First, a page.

Supper club: The Matatu Kitchen

“The yeasted, fried doughnuts were served with coconut and lime ice cream, and a pot of chai-spiced caramel sauce, for dipping – or drinking, if you’re us”


Matatu Kitchen

supper club is serving African food like – we’re confident enough to bet – you’ve never tried before…

For all the diverse cultures and culinary experiences Bristol has on its books, there are still some styles of food that perhaps haven’t been repped as widely as they deserve. That’s just


of the reasons the novel

Matatu Kitchen

supper clubs are going down such a bloomin’ storm. Taking inspiration from their strong East African links, the guys behind it – Fozia and Edwina, with  Somali and Kenyan heritage respectively – began hosting dinners late last year. Their mission: to introduce Bristol to this region’s food.

Although perhaps a bit more challenging to define than, say, Indian or Italian food, East African fare is nothing if not pretty darn exciting in its variety. The influence of trade links across the Indian Ocean – predominantly with the Middle East and India – is constantly evident, and especially so in the Somalian offerings. (After all, that country has generous stretches of coastline and a strong maritime history.) Couple this with the fact Africa’s believed to have the longest history of human inhabitation on the


, and you know you’re going to get some interesting grub, right?

And especially when it’s cooked by Foz and Ed. The pair rarely try to produce exact replicas of traditional dishes, but instead use the styles, principles and techniques of Somali and Swahili food to create modern meals that are unmistakably rooted in the customs of East African cooking, but also relevant to contemporary diners and the food scene we’re all so spoilt with on this turf.

The particular supper club that we went to (and we were ruddy lucky to be there, as all their latest dates have sold out pretty sharpish – though please keep your eye out for more), was a Sunday lunch at the ace Wilsons, on Chandos Road. Two long, communal tables stretched the length of the modest-sized, light-filled dining area (this really is a great spot for a daytime meal, with the windowed frontage filtering in buckets of sunlight, illuminating the white walls), and there were families, couples, and pairs of friends sat together at both. We took seats next to Jan and Mary – owners of the restaurant – and their curly haired, avo-loving toddler, Robin.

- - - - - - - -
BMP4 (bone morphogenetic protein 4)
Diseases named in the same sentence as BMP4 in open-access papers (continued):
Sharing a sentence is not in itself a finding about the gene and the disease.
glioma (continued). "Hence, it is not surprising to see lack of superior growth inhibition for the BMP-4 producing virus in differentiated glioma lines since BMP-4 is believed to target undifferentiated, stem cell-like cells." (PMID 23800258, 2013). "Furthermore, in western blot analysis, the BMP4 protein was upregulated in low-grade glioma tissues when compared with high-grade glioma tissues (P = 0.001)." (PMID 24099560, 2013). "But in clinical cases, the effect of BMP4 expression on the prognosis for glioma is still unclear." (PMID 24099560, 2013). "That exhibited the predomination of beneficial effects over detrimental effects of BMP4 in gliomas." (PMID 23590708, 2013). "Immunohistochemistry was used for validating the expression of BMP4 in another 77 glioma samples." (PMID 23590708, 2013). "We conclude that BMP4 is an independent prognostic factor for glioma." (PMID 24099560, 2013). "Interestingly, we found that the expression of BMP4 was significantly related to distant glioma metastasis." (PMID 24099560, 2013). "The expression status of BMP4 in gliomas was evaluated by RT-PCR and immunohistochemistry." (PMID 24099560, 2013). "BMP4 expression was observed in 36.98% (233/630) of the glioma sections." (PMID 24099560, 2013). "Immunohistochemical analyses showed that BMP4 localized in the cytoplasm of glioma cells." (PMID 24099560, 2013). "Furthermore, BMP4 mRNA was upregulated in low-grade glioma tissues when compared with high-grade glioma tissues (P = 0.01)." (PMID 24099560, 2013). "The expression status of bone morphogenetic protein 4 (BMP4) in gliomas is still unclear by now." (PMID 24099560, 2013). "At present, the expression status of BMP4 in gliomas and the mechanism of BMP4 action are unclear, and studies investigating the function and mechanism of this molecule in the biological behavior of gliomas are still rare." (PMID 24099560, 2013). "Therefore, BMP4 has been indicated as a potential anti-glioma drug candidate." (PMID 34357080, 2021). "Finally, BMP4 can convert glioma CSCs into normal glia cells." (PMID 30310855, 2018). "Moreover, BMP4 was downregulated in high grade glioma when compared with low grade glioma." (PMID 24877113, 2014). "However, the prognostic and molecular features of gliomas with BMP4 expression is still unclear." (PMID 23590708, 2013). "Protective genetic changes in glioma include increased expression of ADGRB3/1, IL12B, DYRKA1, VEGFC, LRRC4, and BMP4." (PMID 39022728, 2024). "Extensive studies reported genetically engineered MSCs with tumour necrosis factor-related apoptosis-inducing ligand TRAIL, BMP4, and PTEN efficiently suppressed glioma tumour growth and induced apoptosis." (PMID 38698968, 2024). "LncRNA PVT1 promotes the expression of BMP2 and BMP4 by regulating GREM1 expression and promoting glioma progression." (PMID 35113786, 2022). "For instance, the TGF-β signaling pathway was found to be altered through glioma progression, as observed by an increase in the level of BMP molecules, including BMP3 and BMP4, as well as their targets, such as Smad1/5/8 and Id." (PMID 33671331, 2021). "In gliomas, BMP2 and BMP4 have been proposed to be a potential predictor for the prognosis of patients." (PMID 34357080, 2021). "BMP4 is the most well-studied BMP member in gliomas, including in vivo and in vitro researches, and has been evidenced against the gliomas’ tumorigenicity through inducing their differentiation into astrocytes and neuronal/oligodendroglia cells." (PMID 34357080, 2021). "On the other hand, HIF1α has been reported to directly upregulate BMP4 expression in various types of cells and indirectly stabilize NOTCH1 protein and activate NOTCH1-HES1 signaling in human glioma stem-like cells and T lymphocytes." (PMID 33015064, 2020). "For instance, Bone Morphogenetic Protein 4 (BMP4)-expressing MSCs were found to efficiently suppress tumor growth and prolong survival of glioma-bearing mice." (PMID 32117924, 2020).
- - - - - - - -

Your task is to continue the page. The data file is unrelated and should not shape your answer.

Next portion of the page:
Everyone had kicked off this BYO affair as appropriate (i.e. with plenty of wine), and we were soon being served a pheasant consommé, spiked with vodka, burnt green chilli and a Grow Bristol coriander shoot – a fiery, hearty, really savoury shot that the ensuing cold weather has had me craving ever since.

The menu proper began, though, with this issue’s Hero Ingredient, chicory. The bitter leaves – like little crisp, pale saucers – were filled with small chunks of sweet chopped date and walnut, and crumbs of spiced, salty Somerset goats’ cheese. Crimson pomegranate seeds, which burst in the mouth to release their sweet-sour juice, were peppered over the top. This exciting assembly of tastes made sure all zones of the tongue were woken up and ready to go.

Mini sambusas – fried, stuffed pastries which are the Somali equivelant of samosas – came next. One was filled with roast squash and coconut, one with pickled ewes’ cheese and spinach, and the other contained Foz’s mum’s own spiced lamb recipe. Alongside them on the plate was a neat pile of fresh salsa, which we got all authentic with and ate with our fingers. There were two sauces on the table to go with this dish and, between you and me, I’ll go to great lengths to get recipes for ’em. One was a moreish, spicy tamarind sauce called shigni, and the other, bisbas, saw punchy green chilli and coriander balanced with cooling yogurt.

The main course was bush chicken choma – tender pheasant, marinated with mango and served with sweet potato and a sukuma wiki (Swahili-style greens, not a million miles away from kale).

Plates of warm mandazi rounded off the meal: these yeasted, fried doughnuts were served with a mega-refreshing coconut and lime ice cream, and a little pot of chai-spiced caramel sauce, for dipping. (Er, or drinking, if you’re us.)

Foz told us these are often served as a nibble to go with a cup of coffee or chai; the African equivalent of tea and biscuits, then. Speaking of coffee, we got cups of a really good Zanzibari brew; served black, it was rich and aromatic, lifted by notes of zingy cardamom. (

Get the recipe here!


With only two in the kitchen, and one smiley Foz managing front of house, this supper club had a real relaxed, authentic homeliness to it. The chilled-out, social atmosphere and friendly hosting made for a Sunday lunch that I’d pick above a roast


day of the week.